TW: discusses sexual assault
World, we have a problem and I am sick to death of it. Sexual assault of women and girls is rife in our community and it’s got to stop.
Almost every woman I speak to has been sexually assaulted and/or physically abused by a boy or man. The incidents may have happened when they were a child or an adult but the stories are appallingly and insidiously common. Strangers at parties, boyfriends and husbands, older men when they were kids, on and on and on the stories go. They are everywhere and they are never-ending.
If you’re reading my words and thinking, “Lucretia is exaggerating, it’s not that common,” I want to invite you to do the following.
If you are a man reading this, put down your device and go talk to the women in your life – the women you care about. Ask them about their experiences of assault in the workplace, at home, on nights out. I dare you to ask and I dare you to listen and accept what you hear about their experiences. If a woman has escaped sexual assault and abuse, she is a lucky exception.
Then I suggest you take walk through the comments sections on posts by women like Clementine Ford who speak out about abusive male behaviour, feminism and women demanding better treatment. As you scroll, I want you do look out for the misogynistic commentary that some men still think is acceptable – comments like, “I’m going to rape you if you don’t shut your hole” or “No man will ever have sex with you because you’re an ugly pig.” This type of commentary is remarkably common and even more interestingly, when women shine a spotlight on these ugly comments that men send to their DMs, people (men and women) defend the abusive pricks who sent them in the first place. Women are still expected to play nicely and smile politely even in the face of abuse – we mustn’t cause waves or be disruptive.
Well, I am sick of this shi!
I’m sick of hearing of young women who are assaulted yet, when they tell adults, police and others, they are disbelieved and met with words like, “He comes across as a really genuine guy” or “Maybe he didn’t know that you weren’t into it.”
I’m sick of reading about how, even if a woman bravely and tenaciously, goes to court to tell her story, juries are still more likely to believe the man’s story even when evidence shows that women are unlikely to lie about this stuff. If you want to learn more about this, I highly recommend you read the words of Bri Lee in her book, Eggshell Skull.
I’m also completely devastated when I hear women and girls describe their assaults and in the next breath they doubt themselves and ask, “Was that wrong? Am I over-reacting? Was it my fault?”
If you are a girl or a woman and you feel like you have been sexually assaulted, then it’s highly, highly likely you have been. It wasn’t your fault.
If you said no and then he coerced you, didn’t listen, forced himself on you, you have been assaulted.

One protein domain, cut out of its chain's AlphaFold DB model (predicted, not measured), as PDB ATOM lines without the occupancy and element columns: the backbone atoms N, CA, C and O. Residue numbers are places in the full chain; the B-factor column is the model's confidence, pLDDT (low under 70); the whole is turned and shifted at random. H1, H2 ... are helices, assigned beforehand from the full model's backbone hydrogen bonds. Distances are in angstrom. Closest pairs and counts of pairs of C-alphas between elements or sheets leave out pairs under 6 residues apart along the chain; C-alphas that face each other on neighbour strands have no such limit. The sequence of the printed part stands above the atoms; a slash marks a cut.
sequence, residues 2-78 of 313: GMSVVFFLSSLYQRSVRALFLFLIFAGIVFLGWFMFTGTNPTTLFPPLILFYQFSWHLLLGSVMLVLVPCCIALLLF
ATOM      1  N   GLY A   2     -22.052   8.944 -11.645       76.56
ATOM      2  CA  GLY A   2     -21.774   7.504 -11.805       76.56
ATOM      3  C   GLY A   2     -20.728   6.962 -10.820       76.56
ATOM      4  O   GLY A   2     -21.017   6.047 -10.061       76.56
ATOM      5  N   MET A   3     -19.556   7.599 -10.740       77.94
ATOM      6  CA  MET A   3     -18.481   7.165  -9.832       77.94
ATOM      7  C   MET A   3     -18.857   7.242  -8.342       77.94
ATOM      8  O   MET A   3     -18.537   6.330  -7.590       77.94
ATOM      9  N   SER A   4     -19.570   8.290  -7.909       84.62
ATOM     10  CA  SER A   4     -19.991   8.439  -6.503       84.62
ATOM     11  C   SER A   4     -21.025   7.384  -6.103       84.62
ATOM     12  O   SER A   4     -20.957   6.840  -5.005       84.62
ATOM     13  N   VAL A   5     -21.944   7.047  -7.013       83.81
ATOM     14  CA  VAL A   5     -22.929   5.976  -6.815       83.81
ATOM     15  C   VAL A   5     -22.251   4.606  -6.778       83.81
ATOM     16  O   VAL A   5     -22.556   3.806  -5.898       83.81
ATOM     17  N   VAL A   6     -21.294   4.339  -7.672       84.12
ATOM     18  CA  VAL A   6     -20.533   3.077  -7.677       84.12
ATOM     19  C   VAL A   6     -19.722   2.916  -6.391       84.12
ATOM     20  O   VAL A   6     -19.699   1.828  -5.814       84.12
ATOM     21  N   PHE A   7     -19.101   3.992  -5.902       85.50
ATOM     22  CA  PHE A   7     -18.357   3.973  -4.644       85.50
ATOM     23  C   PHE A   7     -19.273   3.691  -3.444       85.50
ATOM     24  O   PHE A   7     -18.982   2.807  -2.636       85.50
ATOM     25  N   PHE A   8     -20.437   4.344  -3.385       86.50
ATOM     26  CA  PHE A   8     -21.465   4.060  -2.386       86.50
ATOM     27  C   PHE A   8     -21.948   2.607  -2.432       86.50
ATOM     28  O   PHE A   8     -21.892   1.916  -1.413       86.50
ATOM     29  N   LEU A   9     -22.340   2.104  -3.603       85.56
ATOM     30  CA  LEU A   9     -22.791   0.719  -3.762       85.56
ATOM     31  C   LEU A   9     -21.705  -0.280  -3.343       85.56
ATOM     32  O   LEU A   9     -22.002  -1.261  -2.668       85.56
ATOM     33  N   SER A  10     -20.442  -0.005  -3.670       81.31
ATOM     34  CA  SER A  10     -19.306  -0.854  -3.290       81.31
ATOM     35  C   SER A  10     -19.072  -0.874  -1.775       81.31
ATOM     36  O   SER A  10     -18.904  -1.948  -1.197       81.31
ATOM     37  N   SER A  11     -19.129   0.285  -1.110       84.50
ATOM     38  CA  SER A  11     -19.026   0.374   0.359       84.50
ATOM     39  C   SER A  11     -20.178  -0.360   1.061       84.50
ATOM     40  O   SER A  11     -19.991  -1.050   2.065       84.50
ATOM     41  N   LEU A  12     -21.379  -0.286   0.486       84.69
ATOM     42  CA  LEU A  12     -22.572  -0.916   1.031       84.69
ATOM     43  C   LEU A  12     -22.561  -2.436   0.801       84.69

If he touched you sexually without your consent, then you have been assaulted.
If he pushed himself on you and you froze (which sadly, many women do in these situations because we are terrified), then you were assaulted.
If you have had any of these or related experiences, I want to say this directly to you:
“Sweetheart, none of that was your fault. When things happen and they feel wrong, they are wrong – trust yourself. It’s not your job to teach men and boys how to treat you respectfully – they know the difference between right and wrong.
“You are a courageous and beautiful person who deserves so much more than this. I believe you can find your way out – sometimes it’s just about finding the right person to help you.
“Don’t give up. I believe you.”
As for those of you who continue to say, “It’s not that common”, “She shouldn’t have worn that dress/gone to that place/been with that guy” or “He just misunderstood and thought she consented”, my response is “Do better”.
“I love you, but I love me more.”
I’ve been thinking about this quote all day. It’s from Sex and the City – the iconic series about women, sex and friendship that many of us loved during the 90s. The quote is from Samantha Jones when she realises she has sacrificed her goals and independence for the man she loves. She has upended her life to help him follow his dream so he can be a success. With her talent and skills, she has taken him from unknown to superstar. But one day, she realises she can’t do it anymore. Although she loves him, she loves herself more.
Somewhere along the way, she willingly chose to lose herself in help him create his dreams. So she leaves and returns to the life that fills her up rather than living a life that ensures his needs are met, rather than her own.
Many years ago, while I was still married, my then-husband’s interests were increasingly divergent from my own. He wanted to stay home, watch the football several nights a week and renovate our house. Increasingly, I wanted to socialise, travel and expand my world. As time went by, and he refused to join me, I chose to go out without him. A female family member told me I should stay at home.
“Even though he won’t go out at all, I should stay home with him because that’s what he wants?” I asked her.
“Yes,” she said.
I left my marriage a year or two later. Clearly, I felt differently to her.
A lot of years have passed since then but I’ve noticed a pattern when it comes to women and the men they love.